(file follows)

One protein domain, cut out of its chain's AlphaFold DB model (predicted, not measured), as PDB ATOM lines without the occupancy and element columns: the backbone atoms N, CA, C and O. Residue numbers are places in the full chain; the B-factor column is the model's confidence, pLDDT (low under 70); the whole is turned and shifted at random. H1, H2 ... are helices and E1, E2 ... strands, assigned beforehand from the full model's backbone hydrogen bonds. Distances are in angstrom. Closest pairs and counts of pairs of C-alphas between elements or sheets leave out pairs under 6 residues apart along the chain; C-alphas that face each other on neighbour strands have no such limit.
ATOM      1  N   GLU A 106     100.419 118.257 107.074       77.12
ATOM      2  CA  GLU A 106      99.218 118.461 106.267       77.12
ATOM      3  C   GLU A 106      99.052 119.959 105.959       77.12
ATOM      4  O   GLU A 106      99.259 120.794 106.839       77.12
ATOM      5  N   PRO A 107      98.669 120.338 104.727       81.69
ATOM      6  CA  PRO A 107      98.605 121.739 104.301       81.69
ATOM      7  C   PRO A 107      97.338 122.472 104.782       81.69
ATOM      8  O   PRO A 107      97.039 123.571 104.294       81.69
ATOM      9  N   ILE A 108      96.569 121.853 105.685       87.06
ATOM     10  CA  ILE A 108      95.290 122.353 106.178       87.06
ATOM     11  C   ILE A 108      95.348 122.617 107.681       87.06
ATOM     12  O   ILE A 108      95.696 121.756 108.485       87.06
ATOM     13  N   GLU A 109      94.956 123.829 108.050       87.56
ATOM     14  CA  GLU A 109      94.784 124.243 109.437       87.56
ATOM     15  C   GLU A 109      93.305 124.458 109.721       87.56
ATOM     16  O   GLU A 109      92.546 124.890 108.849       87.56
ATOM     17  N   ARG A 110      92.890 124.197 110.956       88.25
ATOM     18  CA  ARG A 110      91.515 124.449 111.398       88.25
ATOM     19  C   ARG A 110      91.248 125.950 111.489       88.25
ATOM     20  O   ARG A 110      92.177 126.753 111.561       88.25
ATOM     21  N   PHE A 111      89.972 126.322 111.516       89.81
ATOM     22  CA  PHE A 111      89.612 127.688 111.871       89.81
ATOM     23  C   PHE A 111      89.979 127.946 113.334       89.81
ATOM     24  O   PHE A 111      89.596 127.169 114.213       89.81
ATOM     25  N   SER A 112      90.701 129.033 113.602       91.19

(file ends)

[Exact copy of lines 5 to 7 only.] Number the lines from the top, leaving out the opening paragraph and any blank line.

ATOM      5  N   PRO A 107      98.669 120.338 104.727       81.69
ATOM      6  CA  PRO A 107      98.605 121.739 104.301       81.69
ATOM      7  C   PRO A 107      97.338 122.472 104.782       81.69